We all have people in our lives that have struggled or continue to struggle with awful life experiences. From losing a loved one, mental illness, physical illness, addiction, financial unpredictability, and many other traumatic experiences. And we see these people as strong, even when strong isn’t a choice.
We watch these individuals from the sidelines and marvel at their ability to carry on, to rise up every day and face the day, to continue to raise their children, go to their jobs and stay above water, especially when it seems to us (the outsider) that must be barely treading for air.
We see these individuals as “inspirations”, as an indicator that even when faced with the most atrocious life situations, people can pull themselves together and continue walking through the mud.
We see these people as STRONG.
We want to support them, we want to tell them that we empathize with their pain, we want to share with them any gem that might help them continue to be STRONG. We want them to know that we could never see ourselves being so STRONG. So we tell them, how much we wish the best for them, and we tell them they are so STRONG, the STRONGEST person they have ever come across. We mean well, we truly do.
But what if they don’t want to be strong? What if they weren’t given the choice to be strong? What if the only choice they had was to carry on? What if they decided to not carry on… what would the option be then?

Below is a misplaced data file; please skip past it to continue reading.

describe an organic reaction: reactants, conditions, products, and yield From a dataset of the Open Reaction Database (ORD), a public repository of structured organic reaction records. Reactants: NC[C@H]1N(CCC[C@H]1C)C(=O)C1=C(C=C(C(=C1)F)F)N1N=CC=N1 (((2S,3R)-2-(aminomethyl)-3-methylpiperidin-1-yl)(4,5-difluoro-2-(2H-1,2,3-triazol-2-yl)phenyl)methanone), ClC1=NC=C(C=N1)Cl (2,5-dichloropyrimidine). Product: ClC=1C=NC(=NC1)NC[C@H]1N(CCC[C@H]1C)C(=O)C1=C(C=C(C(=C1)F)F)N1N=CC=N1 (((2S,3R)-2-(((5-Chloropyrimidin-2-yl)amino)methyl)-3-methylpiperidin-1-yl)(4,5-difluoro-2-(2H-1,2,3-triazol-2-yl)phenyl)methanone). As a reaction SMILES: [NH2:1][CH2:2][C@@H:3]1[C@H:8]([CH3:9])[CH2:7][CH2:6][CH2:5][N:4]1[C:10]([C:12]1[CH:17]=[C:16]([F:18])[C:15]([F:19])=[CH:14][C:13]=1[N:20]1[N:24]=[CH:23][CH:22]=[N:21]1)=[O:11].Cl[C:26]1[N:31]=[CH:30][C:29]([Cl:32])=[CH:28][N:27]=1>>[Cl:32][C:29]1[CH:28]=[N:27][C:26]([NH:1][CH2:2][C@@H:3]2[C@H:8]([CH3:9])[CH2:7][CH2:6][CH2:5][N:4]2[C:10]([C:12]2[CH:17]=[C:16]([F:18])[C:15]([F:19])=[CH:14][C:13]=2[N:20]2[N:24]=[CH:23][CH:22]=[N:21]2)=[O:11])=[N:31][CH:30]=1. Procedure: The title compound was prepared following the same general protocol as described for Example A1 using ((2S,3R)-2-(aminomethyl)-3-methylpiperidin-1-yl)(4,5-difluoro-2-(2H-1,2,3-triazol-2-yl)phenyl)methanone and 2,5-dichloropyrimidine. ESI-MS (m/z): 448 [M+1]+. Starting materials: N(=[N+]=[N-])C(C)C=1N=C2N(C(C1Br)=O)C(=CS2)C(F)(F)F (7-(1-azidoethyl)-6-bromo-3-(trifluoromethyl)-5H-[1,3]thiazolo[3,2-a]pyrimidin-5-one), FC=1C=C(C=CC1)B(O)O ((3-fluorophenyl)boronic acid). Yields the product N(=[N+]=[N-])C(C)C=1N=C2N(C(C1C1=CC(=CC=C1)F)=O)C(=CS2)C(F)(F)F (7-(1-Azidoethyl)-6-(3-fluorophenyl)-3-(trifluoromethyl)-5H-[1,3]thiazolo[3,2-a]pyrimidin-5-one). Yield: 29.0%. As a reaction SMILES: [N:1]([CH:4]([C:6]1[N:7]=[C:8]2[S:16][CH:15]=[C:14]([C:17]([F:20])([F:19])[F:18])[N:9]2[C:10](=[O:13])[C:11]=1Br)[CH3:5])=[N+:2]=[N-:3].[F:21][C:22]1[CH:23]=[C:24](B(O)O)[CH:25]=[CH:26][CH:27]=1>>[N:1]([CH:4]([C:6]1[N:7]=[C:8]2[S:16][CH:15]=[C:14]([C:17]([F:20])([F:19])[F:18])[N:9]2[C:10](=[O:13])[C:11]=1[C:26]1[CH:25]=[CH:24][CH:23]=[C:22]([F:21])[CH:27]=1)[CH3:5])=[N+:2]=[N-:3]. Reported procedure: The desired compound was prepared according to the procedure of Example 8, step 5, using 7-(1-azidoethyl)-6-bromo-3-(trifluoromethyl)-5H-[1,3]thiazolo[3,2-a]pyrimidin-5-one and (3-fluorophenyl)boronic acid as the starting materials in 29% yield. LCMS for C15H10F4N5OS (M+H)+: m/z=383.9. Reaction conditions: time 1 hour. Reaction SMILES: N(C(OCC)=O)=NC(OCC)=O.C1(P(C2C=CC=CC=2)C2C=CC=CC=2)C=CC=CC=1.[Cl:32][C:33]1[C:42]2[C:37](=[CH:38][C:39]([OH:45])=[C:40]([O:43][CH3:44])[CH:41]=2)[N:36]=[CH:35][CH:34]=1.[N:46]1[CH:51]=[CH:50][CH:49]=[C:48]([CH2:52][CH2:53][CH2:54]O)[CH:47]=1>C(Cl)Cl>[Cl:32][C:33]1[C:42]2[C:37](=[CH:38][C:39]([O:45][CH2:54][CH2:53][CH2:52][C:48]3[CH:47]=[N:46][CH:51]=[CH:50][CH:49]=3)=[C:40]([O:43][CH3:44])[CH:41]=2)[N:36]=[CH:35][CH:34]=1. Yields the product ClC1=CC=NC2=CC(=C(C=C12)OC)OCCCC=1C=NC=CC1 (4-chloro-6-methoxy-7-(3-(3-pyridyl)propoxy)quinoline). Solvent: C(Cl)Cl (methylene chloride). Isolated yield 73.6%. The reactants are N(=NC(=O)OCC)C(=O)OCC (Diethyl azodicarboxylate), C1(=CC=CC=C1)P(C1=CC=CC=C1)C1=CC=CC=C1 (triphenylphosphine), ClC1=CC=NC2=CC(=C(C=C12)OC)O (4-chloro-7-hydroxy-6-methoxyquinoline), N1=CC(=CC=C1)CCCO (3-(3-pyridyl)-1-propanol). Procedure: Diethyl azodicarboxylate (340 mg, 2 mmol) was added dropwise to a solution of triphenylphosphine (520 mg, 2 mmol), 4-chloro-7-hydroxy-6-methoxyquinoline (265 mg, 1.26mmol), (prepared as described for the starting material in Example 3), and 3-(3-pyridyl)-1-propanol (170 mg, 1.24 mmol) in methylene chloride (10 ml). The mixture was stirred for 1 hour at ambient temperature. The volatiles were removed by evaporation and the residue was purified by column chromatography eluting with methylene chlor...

During a particularly painful time in my life, many of my closest people supported me and showed me love by telling me I could do it, they saw the badass in me, they told me I was so strong.
I couldn’t understand why this comment, having heard it over and over began to irritate me. I realized then, that I didn’t want to be strong. Being told I was strong didn’t feel like a compliment to me anymore. I was just surviving, I had no choice. Either I was strong or I gave up, there was no in-between.
People who go through unthinkable trauma throughout their life are strong because they have to be, that’s just the truth of it. I can’t imagine anyone wishing for strength like this. Strength to get out of bed and carry on while an internal battle rages inside you. Strength to just make it through the day so that you might have a few quiet moments before bed where your thoughts might let you have some peace before repeating this cycle again and again. Strength to hold back tears and smile like you are ok, I don’t think I want that strong, I certainly don’t feel proud of myself for being that, because it’s not a choice.
Of course, I recognize that this strength is what gets us through the day and into the next stage and the next phase and we need this strength, we just wouldn’t have wanted to develop it in this way.
I want to invite you to rethink the phrase “you are so strong” when supporting someone who is struggling.
Show them you care and are there for them by just listening and validating their feelings.
Ask them what you can do to help, let them know that you are there.
It’s ok to tell someone that they are in a really awful, shitty situation. They already know this, they live this and validating that you understand is so powerful in connecting with that person and their pain.
To all of you reading this who have survived and confined to survive life’s unpredictable, painful moments, I see you and my heart is with you.